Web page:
“All taxpayers should understand that leaving the EU will mean a change in the focus of spending, this may mean more money is available but also there will be additional commitments over the next few years.”

Amanda Sizer Barrett MBE, director general, PetQuip and Gardenex export associations

“Whatever the outcome of the Referendum in June, the PetQuip and Gardenex export associations will continue to work hard to help and support member firms with all their export aspirations.

“We are already best placed to support exporters, with a comprehensive range of practical export

advice, international market research and new international business contacts – both within and outside the EU.

“So whatever the outcome of the Referendum, we will be working hard to provide the hands-on help that British exporters in all of our sectors will need, in order to ride the uncertainty leading up to and perhaps following the Referendum results.

“We are fortunate that our growing body of members is innovative, entrepreneurial and pragmatic

and ready to seize opportunities wherever they arise in the world. Therefore we are confident that in the longer term, British exports of garden, leisure and petcare products and services will continue to increase in established markets and develop in new territories and emerging markets around the globe.”

George Bramble, co-founder, Beco Pets

“Brexit would be a gamble, a lottery. When my business partner Toby Massey and I set up Beco Pets in 2009, we had no idea how quickly our fledgling business would grow. Now we’re selling Beco products to pet owners in 43 countries.

“Much of that custom lies within Europe, where our distributors, retailers and consumers are increasingly demanding our environmentally-friendly products, which they see as better for the environment and better for pets. I believe a reformed Europe is a stronger Europe, and that it’s better to trade from within the EU as fully-fledged members than to go it alone, taking what our Prime Minister calls “a leap in the dark”.

“The Bank of England’s Governor and City of London business leaders suggest we’re better off ‘in’ than ‘out’ economically. I agree. Sure, companies like Beco Pets could build bridges with trading partners if the Referendum said leave. But that would be a gamble. The length and complexity of Brexit negotiations mean their outcome would be a lottery.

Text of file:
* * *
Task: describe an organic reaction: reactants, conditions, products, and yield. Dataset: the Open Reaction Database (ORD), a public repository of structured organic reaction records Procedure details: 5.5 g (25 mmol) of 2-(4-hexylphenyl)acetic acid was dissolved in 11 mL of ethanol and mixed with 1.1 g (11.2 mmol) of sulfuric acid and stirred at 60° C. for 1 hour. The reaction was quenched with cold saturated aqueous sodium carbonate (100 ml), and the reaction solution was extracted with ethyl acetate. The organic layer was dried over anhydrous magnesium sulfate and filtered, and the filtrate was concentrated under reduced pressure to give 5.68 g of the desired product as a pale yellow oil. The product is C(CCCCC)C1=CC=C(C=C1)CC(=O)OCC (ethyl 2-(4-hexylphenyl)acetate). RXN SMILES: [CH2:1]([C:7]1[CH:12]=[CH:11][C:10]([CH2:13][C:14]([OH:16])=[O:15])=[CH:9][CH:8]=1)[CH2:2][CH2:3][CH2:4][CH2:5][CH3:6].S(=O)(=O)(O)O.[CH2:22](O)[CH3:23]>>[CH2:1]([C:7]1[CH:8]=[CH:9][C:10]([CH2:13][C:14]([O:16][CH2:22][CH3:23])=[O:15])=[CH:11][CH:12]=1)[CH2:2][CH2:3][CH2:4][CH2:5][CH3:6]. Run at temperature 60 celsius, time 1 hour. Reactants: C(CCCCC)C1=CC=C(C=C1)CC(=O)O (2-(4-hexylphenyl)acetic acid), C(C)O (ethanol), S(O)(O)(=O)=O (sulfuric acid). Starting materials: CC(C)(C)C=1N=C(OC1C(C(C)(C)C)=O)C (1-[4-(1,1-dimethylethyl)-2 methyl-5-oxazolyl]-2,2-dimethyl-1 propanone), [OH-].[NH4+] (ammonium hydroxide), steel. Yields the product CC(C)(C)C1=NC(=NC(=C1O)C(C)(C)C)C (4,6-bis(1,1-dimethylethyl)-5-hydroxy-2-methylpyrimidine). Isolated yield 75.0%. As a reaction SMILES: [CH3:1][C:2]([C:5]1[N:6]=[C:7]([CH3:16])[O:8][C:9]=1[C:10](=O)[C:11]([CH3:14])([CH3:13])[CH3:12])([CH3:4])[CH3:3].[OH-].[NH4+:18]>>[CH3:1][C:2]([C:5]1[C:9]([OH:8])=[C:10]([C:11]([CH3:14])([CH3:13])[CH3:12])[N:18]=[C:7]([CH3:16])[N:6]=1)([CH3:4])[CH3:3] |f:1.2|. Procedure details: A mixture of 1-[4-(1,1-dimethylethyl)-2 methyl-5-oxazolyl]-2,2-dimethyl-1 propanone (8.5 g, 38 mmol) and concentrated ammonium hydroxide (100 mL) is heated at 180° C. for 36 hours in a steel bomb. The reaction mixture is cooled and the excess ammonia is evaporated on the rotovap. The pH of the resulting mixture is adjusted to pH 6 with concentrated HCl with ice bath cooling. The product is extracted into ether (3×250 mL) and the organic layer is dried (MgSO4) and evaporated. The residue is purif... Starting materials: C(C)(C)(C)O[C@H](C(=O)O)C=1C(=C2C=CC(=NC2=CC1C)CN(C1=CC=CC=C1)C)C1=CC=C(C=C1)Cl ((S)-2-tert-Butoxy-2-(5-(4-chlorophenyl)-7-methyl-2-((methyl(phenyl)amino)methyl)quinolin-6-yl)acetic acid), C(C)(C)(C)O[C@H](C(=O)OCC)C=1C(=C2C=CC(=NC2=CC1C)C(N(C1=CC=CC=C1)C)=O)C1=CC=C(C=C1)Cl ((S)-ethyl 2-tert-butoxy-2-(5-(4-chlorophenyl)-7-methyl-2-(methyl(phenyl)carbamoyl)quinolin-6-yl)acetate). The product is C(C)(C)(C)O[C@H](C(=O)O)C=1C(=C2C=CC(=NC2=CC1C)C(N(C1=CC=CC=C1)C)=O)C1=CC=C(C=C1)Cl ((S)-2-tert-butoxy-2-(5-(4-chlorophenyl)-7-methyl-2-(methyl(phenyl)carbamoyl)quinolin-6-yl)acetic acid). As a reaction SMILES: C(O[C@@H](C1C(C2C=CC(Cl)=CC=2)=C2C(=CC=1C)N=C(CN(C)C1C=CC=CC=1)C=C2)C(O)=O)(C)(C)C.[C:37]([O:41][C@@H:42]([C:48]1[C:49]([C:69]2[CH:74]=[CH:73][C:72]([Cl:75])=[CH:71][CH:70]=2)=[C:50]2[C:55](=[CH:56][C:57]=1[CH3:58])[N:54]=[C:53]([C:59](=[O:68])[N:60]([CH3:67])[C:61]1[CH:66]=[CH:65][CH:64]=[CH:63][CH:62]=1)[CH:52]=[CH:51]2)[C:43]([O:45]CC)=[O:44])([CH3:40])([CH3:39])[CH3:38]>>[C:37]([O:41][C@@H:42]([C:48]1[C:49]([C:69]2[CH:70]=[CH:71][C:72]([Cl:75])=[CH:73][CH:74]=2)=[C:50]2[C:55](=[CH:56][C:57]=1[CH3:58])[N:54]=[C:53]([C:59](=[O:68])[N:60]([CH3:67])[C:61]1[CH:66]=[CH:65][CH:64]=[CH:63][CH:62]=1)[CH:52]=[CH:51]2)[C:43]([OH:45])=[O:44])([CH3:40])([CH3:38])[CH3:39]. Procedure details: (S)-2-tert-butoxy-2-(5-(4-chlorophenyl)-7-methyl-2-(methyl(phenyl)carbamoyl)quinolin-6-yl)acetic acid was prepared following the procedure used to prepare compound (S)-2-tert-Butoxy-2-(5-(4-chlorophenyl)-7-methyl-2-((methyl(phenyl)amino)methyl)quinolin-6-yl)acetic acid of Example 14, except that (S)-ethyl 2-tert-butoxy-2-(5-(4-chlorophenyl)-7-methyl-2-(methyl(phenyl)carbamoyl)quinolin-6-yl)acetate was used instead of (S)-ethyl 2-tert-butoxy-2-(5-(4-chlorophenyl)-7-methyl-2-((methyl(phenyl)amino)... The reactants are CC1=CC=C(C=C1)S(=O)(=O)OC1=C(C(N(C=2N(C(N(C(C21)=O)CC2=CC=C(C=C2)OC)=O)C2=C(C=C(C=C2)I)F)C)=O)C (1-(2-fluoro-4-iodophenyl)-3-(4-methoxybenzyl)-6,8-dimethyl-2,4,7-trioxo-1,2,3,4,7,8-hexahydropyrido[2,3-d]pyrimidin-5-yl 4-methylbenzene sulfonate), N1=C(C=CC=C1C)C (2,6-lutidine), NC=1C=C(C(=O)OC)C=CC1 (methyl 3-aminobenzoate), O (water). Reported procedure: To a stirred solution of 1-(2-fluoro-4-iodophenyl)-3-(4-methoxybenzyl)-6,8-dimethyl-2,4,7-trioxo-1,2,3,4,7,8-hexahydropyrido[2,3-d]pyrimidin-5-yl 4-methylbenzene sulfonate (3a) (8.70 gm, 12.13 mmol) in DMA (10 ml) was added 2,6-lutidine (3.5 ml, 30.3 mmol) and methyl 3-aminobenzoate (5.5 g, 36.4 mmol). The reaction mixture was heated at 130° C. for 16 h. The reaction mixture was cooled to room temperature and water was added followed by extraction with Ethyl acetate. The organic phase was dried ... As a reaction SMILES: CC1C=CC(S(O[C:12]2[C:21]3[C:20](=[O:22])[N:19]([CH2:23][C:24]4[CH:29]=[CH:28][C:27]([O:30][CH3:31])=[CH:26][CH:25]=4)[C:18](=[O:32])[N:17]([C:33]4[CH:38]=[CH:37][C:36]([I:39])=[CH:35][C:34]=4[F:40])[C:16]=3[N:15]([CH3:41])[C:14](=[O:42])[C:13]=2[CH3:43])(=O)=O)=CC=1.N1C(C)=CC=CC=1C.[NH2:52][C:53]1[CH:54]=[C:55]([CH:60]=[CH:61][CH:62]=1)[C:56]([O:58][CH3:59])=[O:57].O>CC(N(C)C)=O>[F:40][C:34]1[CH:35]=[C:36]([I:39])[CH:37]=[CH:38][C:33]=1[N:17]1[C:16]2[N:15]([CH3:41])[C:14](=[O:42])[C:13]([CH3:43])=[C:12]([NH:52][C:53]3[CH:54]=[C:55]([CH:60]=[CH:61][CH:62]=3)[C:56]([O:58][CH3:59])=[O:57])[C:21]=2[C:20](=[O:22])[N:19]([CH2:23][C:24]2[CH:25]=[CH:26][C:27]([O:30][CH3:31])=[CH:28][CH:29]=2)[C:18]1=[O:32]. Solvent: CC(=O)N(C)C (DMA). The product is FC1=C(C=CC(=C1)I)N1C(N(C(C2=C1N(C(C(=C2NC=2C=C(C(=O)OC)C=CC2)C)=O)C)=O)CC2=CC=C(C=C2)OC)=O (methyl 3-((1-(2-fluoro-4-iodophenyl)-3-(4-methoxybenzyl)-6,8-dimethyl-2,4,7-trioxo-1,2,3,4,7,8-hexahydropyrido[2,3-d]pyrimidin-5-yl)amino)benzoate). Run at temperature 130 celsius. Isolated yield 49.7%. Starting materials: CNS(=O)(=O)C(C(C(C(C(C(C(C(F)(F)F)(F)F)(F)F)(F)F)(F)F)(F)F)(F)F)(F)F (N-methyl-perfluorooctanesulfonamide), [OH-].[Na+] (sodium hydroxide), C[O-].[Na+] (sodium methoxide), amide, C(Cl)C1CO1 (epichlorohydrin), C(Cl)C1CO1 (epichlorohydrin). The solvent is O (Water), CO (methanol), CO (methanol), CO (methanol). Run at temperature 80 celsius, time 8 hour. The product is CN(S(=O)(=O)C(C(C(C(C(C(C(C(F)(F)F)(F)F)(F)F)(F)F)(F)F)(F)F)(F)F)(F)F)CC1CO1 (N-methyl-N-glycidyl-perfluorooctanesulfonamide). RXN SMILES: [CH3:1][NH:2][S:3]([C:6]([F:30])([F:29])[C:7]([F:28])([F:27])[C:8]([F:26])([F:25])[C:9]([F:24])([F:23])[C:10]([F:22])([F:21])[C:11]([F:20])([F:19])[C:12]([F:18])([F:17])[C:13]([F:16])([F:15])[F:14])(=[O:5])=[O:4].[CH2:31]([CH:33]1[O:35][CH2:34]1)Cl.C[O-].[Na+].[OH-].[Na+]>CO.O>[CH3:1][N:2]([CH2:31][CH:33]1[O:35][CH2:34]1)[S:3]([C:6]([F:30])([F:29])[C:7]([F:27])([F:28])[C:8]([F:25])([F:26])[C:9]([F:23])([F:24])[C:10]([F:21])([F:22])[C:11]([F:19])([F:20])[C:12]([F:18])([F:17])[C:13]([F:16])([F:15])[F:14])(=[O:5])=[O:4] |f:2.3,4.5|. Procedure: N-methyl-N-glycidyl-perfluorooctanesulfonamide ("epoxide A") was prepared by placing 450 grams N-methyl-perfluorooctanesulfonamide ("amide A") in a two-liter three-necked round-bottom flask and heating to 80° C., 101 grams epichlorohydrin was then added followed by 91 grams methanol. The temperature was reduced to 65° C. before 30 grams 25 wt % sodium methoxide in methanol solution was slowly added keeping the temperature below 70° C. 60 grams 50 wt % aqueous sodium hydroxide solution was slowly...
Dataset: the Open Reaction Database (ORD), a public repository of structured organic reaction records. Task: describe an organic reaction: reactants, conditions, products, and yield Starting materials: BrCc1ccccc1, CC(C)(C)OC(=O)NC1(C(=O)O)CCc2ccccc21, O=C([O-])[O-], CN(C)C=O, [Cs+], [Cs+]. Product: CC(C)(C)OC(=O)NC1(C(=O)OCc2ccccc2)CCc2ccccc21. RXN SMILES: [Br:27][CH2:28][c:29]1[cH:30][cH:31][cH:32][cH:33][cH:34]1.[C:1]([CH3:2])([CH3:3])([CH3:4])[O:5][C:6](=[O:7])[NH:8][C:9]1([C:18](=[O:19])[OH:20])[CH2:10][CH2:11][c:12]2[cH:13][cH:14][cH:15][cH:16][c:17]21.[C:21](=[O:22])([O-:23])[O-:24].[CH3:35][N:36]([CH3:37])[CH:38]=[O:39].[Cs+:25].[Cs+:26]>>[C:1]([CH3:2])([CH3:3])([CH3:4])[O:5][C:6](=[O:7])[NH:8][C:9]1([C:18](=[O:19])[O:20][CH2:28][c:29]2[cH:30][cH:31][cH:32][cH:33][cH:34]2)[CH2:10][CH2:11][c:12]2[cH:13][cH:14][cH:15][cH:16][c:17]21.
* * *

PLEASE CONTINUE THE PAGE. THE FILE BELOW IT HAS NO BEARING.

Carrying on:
“UK pet businesses like ours stand a better chance of winning big sales deals if we remain inside the EU. So I’ll vote ‘In’. As they say at the National Lottery, ‘You’ve got to be in it to win it’.”

Stephen Turner, Managing Director at Group55 Ltd

“It seems irrational that the general public is being asked to decide on a matter so complex and uncertain when the only certainty is that nobody knows what would happen if we do vote to leave.

“We do know that an exit would increase our administration requirements and the state of the MOD, NHS and local government are proof enough that we are not good at administration. I worry that our infrastructure would be unable to undertake the extra responsibilities an exit would bring.

“Commercially, importing and exporting would change, most likely leading to a rise in the cost of goods. As a manufacturer I have no appetite to incur more added costs when all employers have the challenge of accommodating the 20% increase to the National Living Wage by 2020.

“Irrespective of the uncertainty the timing of the vote is awful. The world is coping with unprecedented economic and social instability and change is happening faster than anyone is seemingly able to cope with; I cannot side with a decision that only guarantees more instability and uncertainty. The EU is far from perfect, but while we remain part of ‘it’, ‘it’ can provide us a stability and a degree of certainty that we can work with and influence… I will be voting to remain within the EU”.